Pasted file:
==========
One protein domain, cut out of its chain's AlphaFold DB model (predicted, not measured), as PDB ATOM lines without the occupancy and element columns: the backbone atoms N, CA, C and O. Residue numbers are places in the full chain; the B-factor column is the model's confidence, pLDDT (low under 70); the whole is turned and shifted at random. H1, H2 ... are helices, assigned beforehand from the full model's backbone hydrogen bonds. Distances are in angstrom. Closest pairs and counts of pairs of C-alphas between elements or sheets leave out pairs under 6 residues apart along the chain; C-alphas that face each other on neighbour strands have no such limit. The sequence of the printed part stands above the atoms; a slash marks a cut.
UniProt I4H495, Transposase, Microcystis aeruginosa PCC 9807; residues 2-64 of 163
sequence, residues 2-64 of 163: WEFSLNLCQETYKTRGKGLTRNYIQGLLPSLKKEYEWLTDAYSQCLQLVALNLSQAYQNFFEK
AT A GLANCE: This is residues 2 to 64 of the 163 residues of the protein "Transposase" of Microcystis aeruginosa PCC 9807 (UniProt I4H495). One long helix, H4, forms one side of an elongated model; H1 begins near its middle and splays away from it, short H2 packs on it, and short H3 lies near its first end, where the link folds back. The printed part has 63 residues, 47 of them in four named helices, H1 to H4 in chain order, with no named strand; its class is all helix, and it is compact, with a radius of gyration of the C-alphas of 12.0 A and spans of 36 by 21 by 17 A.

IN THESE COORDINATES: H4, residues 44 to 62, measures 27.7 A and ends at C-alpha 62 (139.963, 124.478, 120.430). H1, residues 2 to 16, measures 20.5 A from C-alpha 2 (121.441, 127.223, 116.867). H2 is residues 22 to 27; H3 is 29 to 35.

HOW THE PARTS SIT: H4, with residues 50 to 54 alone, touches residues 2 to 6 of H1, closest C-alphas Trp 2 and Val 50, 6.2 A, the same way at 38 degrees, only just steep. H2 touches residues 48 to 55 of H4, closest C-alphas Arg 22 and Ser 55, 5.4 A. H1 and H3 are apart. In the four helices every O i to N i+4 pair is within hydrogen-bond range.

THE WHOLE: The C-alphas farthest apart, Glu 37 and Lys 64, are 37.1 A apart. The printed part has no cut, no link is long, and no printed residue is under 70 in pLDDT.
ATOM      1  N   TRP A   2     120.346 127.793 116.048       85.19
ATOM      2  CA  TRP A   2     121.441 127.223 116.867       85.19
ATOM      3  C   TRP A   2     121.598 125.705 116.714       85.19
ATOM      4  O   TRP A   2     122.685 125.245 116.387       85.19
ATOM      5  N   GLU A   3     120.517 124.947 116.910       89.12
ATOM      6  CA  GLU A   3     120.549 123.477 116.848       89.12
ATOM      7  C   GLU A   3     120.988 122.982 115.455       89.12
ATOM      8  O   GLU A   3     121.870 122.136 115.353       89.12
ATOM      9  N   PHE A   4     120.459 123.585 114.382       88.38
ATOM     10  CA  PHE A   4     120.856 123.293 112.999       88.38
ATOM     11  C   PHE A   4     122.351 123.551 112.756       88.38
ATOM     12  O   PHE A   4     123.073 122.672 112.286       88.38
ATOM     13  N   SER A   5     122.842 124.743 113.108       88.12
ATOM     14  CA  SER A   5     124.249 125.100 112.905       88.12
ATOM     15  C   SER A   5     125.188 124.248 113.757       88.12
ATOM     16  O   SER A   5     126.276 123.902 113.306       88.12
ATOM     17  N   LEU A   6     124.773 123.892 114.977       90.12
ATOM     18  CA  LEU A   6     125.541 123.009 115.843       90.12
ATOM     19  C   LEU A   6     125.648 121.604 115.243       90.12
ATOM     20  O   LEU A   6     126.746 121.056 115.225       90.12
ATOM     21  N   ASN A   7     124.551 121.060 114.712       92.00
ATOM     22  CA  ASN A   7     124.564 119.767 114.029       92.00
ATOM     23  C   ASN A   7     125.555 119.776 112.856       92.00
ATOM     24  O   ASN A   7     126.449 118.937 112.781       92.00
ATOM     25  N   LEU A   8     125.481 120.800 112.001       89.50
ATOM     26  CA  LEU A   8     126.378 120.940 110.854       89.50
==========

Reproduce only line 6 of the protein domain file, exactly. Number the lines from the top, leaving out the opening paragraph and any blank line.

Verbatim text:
THE WHOLE: The C-alphas farthest apart, Glu 37 and Lys 64, are 37.1 A apart. The printed part has no cut, no link is long, and no printed residue is under 70 in pLDDT.